Shepherd (District 4): “I would support proceeding with the Common Core assessments, because we are teaching to that curriculum.”

Swoner (District 4): “Now that we’re going to technology-based testing, they can take all of that information and they can put it into storage databases … I don’t see that is where we need to be spending our money.”

Hunter (District 6): “No, I don’t agree. … I think we need to first figure out where we are going with Common Core before we proceed with an assessment that’s related to it.”

Mayes (District 6): “Yes, I do. … Until the state catches up to us and gives us a tool that is going to work as far as testing is concerned, it’s creating an issue for all of our students.”

Pierce (District 8): “I want to understand behind Dr. Register’s suggestion for that. … I know that teachers are feeling like maybe the kids’ test results are not reflective of what they’ve taught.”

Sharpe (District 8): “My understanding and experience in the schools is that … we are slowing down our implementation of assessments, and I think that’s very important.”


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3. Do you believe it’s fair to judge teachers on their value-added scores and base their pay on those outcomes?

Brannon (District 2): “A student’s score alone … should not be the only tool used to evaluate a teacher.”

Driscoll (District 2): “Value-added scores are only one indicator. … It’s not the be-all, end-all.”

Dixon (District 4): “I’m not exactly sure if that is the correct tool, but I don’t know if there’s another tool right now in place.”

Shepherd (District 4): “We have to look at what rubric we can use to assess teachers, in addition to using some test scores.”

Swoner (District 4): “From year to year, their classes could be totally different … To attach all of those scores to their pay or any type of incentives, I just do not see the fairness in that.”

Hunter (District 6): “I don’t believe it is fair. … The assessments need to be based upon the functioning of the teacher … to implement their program or their curriculum based upon their abilities.”

Mayes (District 6): “No I don’t. … If we’re going to hold teachers accountable, we need to be very smart about how we do it and look at the big picture, not just a snapshot.”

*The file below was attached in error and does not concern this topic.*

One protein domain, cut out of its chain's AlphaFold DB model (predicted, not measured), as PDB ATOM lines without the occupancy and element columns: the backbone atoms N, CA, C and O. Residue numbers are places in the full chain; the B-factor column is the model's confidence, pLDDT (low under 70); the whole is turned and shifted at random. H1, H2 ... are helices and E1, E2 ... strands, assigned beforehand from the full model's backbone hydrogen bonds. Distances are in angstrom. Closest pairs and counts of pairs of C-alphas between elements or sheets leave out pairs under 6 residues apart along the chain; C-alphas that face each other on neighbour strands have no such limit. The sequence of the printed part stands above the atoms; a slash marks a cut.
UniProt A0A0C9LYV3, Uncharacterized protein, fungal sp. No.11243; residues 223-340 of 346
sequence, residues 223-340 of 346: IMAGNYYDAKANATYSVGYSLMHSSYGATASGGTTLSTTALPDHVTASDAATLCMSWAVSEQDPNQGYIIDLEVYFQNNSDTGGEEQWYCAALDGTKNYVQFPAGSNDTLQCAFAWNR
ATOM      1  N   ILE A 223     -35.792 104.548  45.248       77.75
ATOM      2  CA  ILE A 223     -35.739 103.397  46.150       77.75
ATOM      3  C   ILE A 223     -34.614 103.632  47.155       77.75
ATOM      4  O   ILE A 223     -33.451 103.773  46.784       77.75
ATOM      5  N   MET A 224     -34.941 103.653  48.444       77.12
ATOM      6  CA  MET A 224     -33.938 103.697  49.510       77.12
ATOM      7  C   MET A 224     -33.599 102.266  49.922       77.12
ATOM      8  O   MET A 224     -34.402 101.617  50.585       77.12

Pierce (District 8): “I think they should be a component of the evaluation, but not the sole part of the evaluation.”

Sharpe (District 8): “I don’t think that simply a value-added score should influence a teacher’s pay.”


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4. If Jesse Register would like to continue as director of schools, would you renew his contract?

Brannon (District 2): “He has brought great success to our system. … I’m impressed with the way he relates to all stakeholders.”

Driscoll (District 2): “I’d like to see why he’d like to renew on his contract, and what are the expectations we are going to put on that renewal.”

Dixon (District 4): “Dr. Register is very controversial, so it would be very difficult for me to sit here and say yes or no to that.”

Shepherd (District 4): “Yes, I would. … He came when we needed him the most. He absolutely turned this big ship around in the right direction.”

Swoner (District 4): “Jesse Register has done many, many great things, but … I really think we need a new person.”

Hunter (District 6): “There are nine people on the board, and it would need to be one consensus voice.”

Mayes (District 6): “Yes. I think he’s doing a fantastic job. … Our district is performing better than most districts in the state of Tennessee, hands down.”

Pierce (District 8): “I’d want to see the parameters of his request. At this time, I don’t know if Nashville is in a place to recruit and hire the best candidates out there.”

Sharpe (District 8): “Yes. I think it’s very important right now that we maintain consistency in the school system at the leadership level.”